Vlado Perlemuter and Hèléne Jourdan-Morhange's Ravel According to Ravel and Michael Davidson's The Classical Piano Sonata from Haydn to Prokofiev garnered this comment from Robert in his Excellence in Writing Award winning review: 'Music, among forms of art, is a rather strange beast: it is ephemeral, subjective, almost completely dependent on interpretation, and, looked at logically, has no intrinsic meaning unless paired with a text (which does not keep us from responding as though it does). It relies heavily on tradition, which can be amplified, explained, and sometimes even changed by scholarship. Two books exemplifying both the value of that scholarship and the value of tradition crossed my desk recently, and each, in its own way, is illuminating.'

Jonathan R. Eller and William F. Touponce have written a critical study of a well respected writer which is called Ray Bradbury -- The Life of Fiction. Go read Robert's review to see why he thinks these authors found Bradbury troublesome as a subject.

Robert has an recipe for you to consider: 'Take Escape from New York, mix in an echo of A Mirror for Observers and a generous helping of The Book of Revelations as interpreted by your worst nightmare, and focus very tightly on the crisis point. You're coming close to Alexander C. Irvine's The Life of Riley.' Now go read his review to see if the resulting product was tasty -- or if it gave him indigestion!

Robert has a good read from the Golden Age of SF: 'Clifford D. Simak was one of the major voices of the Golden Age of Science Fiction. He was, as well, one of what I (and others) call the 'John W. Campbell generation': those writers who moved away from Hugo Gernsback's formula of stories built around science into a more humanistic view. The sense of wonder was still there, the idea of the universe as a place of marvels, filled with possibilities, and the sense of optimism that said we could make life better, but it became colored with the awareness of the moral complications inherent in our ideas of progress. Way Station was awarded the Hugo for Best Novel in 1963, when the New Wave authors were just beginning to make their presence felt. Some have denigrated the award (it beat out Kurt Vonnegut's Cat's Cradle, certainly a departure from the accepted canon), but I think that judgment is unfair: when boundaries are shifting, it's foolish to throw away the map. I think Way Station deserves that status, because it is a worthy example of what the Golden Age was about.' Read his review to see why Simak still matters!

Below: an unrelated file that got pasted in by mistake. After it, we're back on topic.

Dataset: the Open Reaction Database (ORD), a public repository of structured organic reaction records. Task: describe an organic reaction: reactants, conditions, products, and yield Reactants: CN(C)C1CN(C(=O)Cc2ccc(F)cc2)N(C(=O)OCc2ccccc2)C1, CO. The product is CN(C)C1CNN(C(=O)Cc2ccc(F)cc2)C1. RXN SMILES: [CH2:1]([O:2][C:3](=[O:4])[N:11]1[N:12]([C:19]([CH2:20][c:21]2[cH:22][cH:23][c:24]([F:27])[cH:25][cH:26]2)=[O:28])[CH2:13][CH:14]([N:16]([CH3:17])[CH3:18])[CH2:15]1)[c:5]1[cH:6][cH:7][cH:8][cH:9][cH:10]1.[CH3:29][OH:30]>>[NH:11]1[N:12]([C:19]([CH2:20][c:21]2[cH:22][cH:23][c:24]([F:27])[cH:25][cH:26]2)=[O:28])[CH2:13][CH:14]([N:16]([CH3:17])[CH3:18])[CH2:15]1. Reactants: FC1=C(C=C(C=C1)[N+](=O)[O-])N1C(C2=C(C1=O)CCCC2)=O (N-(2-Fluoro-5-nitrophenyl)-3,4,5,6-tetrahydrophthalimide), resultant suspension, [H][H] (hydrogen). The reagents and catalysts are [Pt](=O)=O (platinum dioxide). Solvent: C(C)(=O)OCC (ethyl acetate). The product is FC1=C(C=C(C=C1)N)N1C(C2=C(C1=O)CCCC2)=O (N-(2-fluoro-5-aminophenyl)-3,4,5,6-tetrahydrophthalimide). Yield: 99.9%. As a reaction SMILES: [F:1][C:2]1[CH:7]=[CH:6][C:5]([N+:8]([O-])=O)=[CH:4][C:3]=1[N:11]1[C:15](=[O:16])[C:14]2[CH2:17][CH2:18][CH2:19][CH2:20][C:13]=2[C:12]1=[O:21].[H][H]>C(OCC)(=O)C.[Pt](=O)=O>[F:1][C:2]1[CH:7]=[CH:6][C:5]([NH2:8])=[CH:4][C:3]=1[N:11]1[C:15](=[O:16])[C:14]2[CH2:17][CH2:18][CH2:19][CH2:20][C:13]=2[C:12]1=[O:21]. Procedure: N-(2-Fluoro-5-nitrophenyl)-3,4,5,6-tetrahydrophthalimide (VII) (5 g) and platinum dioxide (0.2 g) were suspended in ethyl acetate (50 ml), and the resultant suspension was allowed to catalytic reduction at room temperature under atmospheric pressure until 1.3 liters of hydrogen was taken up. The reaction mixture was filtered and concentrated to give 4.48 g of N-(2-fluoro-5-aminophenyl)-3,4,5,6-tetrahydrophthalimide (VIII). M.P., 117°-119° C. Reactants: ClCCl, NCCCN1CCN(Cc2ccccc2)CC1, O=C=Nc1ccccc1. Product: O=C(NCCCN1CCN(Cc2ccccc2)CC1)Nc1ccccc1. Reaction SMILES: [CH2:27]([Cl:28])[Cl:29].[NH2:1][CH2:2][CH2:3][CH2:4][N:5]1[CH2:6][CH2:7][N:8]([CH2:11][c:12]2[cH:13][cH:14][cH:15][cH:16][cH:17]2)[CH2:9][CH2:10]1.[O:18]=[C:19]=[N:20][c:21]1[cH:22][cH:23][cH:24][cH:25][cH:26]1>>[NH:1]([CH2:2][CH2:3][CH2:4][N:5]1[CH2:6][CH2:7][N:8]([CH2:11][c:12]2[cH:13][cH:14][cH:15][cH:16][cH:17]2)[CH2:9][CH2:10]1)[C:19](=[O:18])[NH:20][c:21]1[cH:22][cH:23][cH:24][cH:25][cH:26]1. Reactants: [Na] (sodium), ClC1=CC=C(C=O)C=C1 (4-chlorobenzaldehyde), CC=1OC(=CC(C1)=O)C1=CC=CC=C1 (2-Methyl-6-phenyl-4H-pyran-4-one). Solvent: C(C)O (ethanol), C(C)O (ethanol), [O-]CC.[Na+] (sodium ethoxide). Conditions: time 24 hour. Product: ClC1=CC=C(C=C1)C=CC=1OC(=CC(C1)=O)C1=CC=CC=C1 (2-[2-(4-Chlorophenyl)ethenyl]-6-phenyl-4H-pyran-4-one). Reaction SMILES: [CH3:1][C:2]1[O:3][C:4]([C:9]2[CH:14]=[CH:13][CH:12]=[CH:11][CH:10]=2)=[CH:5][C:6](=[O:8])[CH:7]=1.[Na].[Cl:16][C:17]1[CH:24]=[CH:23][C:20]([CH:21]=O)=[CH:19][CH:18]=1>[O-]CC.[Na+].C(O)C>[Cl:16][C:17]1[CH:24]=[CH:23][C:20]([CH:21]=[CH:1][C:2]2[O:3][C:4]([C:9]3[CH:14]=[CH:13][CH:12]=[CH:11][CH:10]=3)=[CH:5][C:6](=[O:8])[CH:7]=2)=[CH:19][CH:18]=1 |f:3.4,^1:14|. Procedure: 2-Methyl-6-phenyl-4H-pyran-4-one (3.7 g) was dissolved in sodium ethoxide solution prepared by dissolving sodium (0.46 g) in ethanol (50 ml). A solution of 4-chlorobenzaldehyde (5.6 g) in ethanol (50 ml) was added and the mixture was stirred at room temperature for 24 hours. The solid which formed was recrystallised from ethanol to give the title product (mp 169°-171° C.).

Oz as the stuff of nightmares? Makes sense to me -- those flying monkeys always gave me the screaming meemies! Gary Turner looks at one conception of Oz as a nightmare in his review of Christopher Golden and James A. Moore's Bloodstained Oz: 'If you like lots of violence and gore, and you’re a fan of The Wizard of Oz, then you'll like this book. The evil manifestations of Baum’s characters are one of the highlights of the book.' Now go read his review with the lights all on!

Christopher White looked at the Blues this outing: 'These books offer two very different views of the blues. [Michael Taft's] Talkin' to Myself: Blues Lyrics, 1921 - 1942 is precisely what its subtitle says; so is [Jeannie Cheatham's] Meet Me With Your Black Drawers On: My Life in Music. In the case of the former we have a scholarly research compendium described in the preface to this new edition (the original was published in 1983) as, 'an experiment in the application of computer technology to the analysis of pre-World War II African American commercial blues texts.' The latter is a very personal memoir by Jeannie Cheatham, an African American pianist and singer who met and performed with a vast array of well-known figures in jazz and blues.'